Well, both the day job and my ME/CFS conspired against me this week, so I had neither the time not the energy to contribute to the 30 Day Richard Armitage Challenge, as I had planned. I have, however, spent a little more time thinking about my FanstRAvaganza 3 contributions. Fleshing out some ideas for possible posts got me thinking about the ethics of writing so publicly about somebody else’s life and work, and, not for the first time, about that thin line between between admiration and obsession.

According to the Oxford Dictionary sitting on my shelf, obsession is ‘an idea or thought that continually preoccupies or intrudes on a person’s mind’. It was first used in Middle English in the sense of ‘to haunt/possess’, referring to an evil spirit. The word originated from the Latin ‘obsess-’, from the verb ‘obsidere’, which means ‘besieged’. That all sounds scarily negative for both the person doing the obsessing and the person being obsessed over but as I’m not thinking about Richard Armitage every seven seconds (yet!), I consider myself still on the right side of that dividing line.

I am, however, getting to be a little bit of an addict. Sure, I fell for Richard’s looks when I first saw him in Spooks, and this is certainly still a big part of his appeal for me, but what really got me hooked on him is his energy. Here’s a talented actor who is always on the go, has bags of determination and works incredibly hard to get where he wants to be. He prepares each part he plays meticulously, jumps in there and gives it his all. Perhaps it’s got something to do with the fact that my ME/CFS leaves me feeling a little drained on most days, but I’m a sucker for energy. Seeing Richard perform inspires me to pull myself together and push myself to regain, if not all, at least some of my former active life. He made me want to return to my more creative self. It was this urge for creativity that made me launch ‘A is for Armitage’. The idea that others had said plenty about Richard Armitage but that what had been said was perhaps still not enough. I wanted to be part of it, I wanted to contribute, I wanted a bit of that fun. Ah, you see… there we go again: Me, me, me! The true addict’s creed 🙂

Talking about having a little bit of fun. As I was pondering the chances of an addiction to Richard Armitage developing into a full flung obsession, I wondered what some of Richard’s fictional characters might have to say about that. Using a little audio clip from ‘Frozen’ Bccmee shared with us some time ago, I had a play in iMovie to create a short vid – with tongue firmly planted in cheek ;-‘)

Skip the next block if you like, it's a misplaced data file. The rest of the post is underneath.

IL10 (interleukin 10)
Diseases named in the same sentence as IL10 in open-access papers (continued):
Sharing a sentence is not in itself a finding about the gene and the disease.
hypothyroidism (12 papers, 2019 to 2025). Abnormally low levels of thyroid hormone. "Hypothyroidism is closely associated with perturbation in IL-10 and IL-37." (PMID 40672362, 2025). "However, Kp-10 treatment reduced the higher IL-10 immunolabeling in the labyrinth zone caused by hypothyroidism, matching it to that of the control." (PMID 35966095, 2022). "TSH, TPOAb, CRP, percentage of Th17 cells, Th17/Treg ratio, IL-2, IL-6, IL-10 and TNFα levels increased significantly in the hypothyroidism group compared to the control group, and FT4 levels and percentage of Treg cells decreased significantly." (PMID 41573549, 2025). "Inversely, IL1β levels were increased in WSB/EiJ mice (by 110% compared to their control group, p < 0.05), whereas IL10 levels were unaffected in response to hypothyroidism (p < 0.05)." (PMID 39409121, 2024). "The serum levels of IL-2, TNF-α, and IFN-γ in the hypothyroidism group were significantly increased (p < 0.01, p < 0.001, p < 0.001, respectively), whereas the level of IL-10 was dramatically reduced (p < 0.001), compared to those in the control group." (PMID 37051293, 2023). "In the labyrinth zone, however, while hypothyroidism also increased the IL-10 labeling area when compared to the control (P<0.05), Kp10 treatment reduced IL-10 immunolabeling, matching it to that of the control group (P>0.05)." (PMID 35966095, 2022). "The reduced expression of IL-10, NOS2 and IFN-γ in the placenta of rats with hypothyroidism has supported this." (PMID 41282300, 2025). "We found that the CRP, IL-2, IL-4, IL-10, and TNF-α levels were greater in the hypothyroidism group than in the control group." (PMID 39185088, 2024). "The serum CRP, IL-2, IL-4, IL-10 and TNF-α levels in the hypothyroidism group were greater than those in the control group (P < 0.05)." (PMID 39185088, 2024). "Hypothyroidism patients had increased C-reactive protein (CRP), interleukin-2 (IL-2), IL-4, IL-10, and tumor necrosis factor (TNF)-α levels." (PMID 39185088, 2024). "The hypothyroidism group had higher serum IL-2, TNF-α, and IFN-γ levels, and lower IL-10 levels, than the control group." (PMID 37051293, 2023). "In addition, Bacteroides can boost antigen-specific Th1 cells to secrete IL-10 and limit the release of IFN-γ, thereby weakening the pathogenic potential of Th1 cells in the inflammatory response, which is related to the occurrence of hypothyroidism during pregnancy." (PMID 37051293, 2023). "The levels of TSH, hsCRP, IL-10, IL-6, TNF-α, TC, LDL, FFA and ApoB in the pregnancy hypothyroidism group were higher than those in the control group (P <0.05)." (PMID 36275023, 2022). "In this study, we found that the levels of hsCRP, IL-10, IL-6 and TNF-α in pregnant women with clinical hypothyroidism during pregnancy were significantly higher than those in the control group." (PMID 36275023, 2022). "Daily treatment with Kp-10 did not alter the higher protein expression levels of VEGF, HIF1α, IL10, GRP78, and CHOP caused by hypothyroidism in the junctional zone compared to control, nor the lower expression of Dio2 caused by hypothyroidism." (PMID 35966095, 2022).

[Richard Armitage headshot courtesy of RichardArmitageNet]

FanstRAvaganza 3 is coming to this blog!

A is for Armitage is proud to announce it has been invited to participate in the third FanstRAvaganza event. I am so excited! This is a first for me, both as a Richard Armitage fan and an RA blogger, and although I feel just a teensy-weensy bit apprehensive I am thrilled to bits and really, really looking forward to it. An entire week of coordinated VirtualWall-to-VirtualWall Richard Armitage related posts, introducing me to even more wonderful RA blogs and bloggers. My idea of heaven! Of course I’d love to tell you what I’ve got planned for this event but, alas, I have been sworn to secrecy – all very Lucas North! – so I can only advise you to watch this space.

The first FanstRavaganza was organised at the Richard Armitage Fan Blog in 2010 to present a special week of blogging on Richard Armitage and his fans. It proved so successful its organisers decided to run it a second and, you guessed it, a third time! The name of this event was thought up by Servetus, who is the owner of the wonderful me + richard armitage blog. Although she herself feels it’s ‘too long and seriously hard to type’, the name stuck and I’m glad it did as it’s got quite a nice ring to it 🙂

FanstRAvaganza 3 will kick off on Monday 12 March and concludes on Sunday 18 March. This year’s event will be anchored by the following core blogs;

An RA Viewer’s Perspective from 33° 0′ South of the Equator

bccmee’s Richard Armitage Vids & Graphics

CDoart: Richard Armitage & History & Spooks

Confessions of a Watcher

me + richard armitage


Richard Armitage Fan Blog

The Squeee.

These anchor blogs will post on most of the days of this event and will feature work from ‘tag teams’ of other blogs, like this one. The tag teams will, in turn, each link to the next blog which is scheduled to post a FanstRAvaganza contribution.